What are the benefits of business life insurance?
According to recent research from Legal and General, 40% of businesses would cease trading in under a year if a key person or owner died or became critically ill, highlighting the need for companies to seek for cover for such scenarios. Here are some benefits of business life insurance.
Benefits of Business Life Insurance
When looking to the future, succession planning can benefit enormously from business life insurance, allowing surviving partners to purchase shares from a deceased partner as part of a buy-sell agreement. Among the other benefits of business life insurance are tax advantages, as accounts held within a business life insurance policy are tax-free while they grow, and there is also the long-term liquidity that they provide as opposed to term insurance policies. We have a range of different business life cover products, all with their own benefits to the holding company.
Key Man Insurance
Key man life insurance provides a vital contingency plan for businesses should key staff members become critically ill or die, covering any loss in income and expenses. It acts as emergency funding when your business really needs it the most and can help you with the task of finding and training a suitable replacement for the key member of staff in question.
Relevant Life Cover
Not counting as part of a personal pension allowance and with the advantage of being tax efficient, relevant life insurance provides insurance on the life on an employee for them and their immediate family, with payouts going to the pre-chosen beneficiaries. This option is popular among high earners, while SMEs take advantage of the product as a form of life insurance cover for staff members. Policies are arranged on an individual basis, making them suitable for smaller entities as opposed to large companies that are likely to have group policies in place. Crucially, it leaves family members of employees financially protected, should the worst happen.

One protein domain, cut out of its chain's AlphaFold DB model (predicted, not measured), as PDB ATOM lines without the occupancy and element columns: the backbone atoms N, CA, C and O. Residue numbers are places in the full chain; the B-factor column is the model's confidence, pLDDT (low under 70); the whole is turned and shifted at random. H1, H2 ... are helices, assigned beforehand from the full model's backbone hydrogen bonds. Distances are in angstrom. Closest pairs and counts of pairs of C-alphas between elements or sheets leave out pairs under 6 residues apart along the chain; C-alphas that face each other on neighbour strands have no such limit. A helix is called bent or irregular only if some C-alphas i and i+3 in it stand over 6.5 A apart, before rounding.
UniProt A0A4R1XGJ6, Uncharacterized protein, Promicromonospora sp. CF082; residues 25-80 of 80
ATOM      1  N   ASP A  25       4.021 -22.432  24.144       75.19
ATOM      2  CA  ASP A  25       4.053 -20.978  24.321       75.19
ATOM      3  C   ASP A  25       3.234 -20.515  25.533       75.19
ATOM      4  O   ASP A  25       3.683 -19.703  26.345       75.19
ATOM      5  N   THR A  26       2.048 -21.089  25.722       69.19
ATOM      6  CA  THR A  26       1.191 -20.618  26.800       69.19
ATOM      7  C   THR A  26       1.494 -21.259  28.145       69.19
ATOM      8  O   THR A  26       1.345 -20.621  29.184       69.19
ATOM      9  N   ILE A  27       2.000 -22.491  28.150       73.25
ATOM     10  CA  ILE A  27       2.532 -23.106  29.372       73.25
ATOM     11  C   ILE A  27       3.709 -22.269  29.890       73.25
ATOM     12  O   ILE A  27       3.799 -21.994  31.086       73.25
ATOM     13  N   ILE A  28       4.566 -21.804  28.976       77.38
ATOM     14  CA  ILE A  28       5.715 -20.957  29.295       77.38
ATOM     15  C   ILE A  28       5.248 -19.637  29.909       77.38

When owning and running a company as a partnership, it is important to make provisions should one of the partners become critically ill or die. In this event, partnership protection allows the remaining partner to buy out the deceased partner, taking the reigns of the company. It provides protection for the investment of both partners and ensures that a company does not have to cease trading once a partnership is dissolved.
Protection can also be needed for businesses in the event that a major shareholder becomes critically ill or dies, allocating funding for the remaining shareholders to buy out the shares of the deceased and divide them. Similar to partnership protection, shareholder protection can be essential to the long-term livelihood of a business, ensuring the money and time invested into a business have not gone to waste in the event of a serious shareholder illness or death.